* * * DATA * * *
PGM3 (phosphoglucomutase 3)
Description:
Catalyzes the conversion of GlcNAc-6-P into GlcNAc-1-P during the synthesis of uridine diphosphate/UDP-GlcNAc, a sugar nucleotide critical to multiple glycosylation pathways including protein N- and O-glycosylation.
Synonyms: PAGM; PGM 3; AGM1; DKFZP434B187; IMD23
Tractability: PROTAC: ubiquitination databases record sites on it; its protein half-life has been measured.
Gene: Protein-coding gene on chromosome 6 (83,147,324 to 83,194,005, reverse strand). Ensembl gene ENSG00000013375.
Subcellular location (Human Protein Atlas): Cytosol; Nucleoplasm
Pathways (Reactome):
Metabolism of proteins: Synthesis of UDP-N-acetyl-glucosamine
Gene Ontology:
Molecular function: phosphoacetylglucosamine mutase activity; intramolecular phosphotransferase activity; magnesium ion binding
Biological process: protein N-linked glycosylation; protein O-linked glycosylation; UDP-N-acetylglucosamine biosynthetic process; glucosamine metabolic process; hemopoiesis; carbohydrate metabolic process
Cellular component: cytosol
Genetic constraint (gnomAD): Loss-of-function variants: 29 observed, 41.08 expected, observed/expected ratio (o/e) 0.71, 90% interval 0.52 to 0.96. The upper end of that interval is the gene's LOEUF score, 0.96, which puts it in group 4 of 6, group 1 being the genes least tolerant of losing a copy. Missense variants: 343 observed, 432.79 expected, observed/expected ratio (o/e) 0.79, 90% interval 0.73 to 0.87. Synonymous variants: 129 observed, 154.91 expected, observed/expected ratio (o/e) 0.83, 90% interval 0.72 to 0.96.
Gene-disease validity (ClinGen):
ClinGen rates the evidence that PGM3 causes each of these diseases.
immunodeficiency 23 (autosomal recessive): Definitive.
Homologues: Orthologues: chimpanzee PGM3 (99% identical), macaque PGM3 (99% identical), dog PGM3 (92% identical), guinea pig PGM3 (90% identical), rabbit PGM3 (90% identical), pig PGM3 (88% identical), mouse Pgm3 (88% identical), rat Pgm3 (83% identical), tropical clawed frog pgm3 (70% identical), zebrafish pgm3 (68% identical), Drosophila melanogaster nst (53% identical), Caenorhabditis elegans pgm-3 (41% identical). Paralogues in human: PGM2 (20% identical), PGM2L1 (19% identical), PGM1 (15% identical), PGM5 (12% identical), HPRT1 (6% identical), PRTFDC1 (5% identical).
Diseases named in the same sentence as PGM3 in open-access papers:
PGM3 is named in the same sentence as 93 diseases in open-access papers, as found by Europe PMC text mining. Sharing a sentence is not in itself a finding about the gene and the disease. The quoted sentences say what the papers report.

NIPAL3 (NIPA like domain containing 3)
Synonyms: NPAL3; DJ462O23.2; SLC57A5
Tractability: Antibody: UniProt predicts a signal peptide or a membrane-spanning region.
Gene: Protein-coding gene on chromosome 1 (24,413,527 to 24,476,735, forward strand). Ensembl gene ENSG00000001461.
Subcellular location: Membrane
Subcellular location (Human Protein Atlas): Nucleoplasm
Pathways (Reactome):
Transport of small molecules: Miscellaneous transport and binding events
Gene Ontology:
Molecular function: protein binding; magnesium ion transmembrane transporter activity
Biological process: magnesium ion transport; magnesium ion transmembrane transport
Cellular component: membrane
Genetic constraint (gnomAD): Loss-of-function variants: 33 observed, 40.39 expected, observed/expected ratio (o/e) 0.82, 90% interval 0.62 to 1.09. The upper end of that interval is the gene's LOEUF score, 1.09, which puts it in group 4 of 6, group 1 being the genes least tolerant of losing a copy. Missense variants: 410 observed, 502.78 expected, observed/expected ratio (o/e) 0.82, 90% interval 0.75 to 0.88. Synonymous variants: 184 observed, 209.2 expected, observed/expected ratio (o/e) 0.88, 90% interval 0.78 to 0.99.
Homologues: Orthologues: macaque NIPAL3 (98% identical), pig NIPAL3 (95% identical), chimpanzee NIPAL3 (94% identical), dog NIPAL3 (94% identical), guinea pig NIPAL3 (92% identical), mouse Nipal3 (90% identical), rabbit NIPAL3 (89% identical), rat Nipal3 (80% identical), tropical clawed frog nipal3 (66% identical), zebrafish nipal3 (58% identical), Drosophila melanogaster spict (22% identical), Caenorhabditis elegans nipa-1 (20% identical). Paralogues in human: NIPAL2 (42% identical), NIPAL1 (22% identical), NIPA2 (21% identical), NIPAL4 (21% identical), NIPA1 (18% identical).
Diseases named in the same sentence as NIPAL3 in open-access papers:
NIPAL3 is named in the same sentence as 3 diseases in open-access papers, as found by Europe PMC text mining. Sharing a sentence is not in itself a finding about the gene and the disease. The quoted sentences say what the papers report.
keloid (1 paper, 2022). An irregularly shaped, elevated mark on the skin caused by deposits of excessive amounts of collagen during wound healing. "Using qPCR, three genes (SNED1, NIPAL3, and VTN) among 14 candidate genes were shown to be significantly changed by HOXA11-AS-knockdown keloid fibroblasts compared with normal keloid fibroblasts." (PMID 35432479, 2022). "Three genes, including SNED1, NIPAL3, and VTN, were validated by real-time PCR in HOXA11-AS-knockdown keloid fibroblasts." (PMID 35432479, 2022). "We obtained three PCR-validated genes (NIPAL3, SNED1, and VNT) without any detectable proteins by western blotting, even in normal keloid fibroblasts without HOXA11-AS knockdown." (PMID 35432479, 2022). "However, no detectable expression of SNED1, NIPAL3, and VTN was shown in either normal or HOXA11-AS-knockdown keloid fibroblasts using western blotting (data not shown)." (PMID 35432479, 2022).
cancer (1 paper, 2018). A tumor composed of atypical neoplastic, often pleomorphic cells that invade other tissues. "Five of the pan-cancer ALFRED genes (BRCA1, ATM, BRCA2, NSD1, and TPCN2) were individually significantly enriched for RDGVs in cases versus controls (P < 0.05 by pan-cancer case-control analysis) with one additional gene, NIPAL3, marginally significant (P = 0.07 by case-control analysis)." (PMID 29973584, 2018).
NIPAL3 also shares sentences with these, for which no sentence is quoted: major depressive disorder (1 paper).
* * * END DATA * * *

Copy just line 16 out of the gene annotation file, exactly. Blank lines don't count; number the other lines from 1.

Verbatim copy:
ClinGen rates the evidence that PGM3 causes each of these diseases.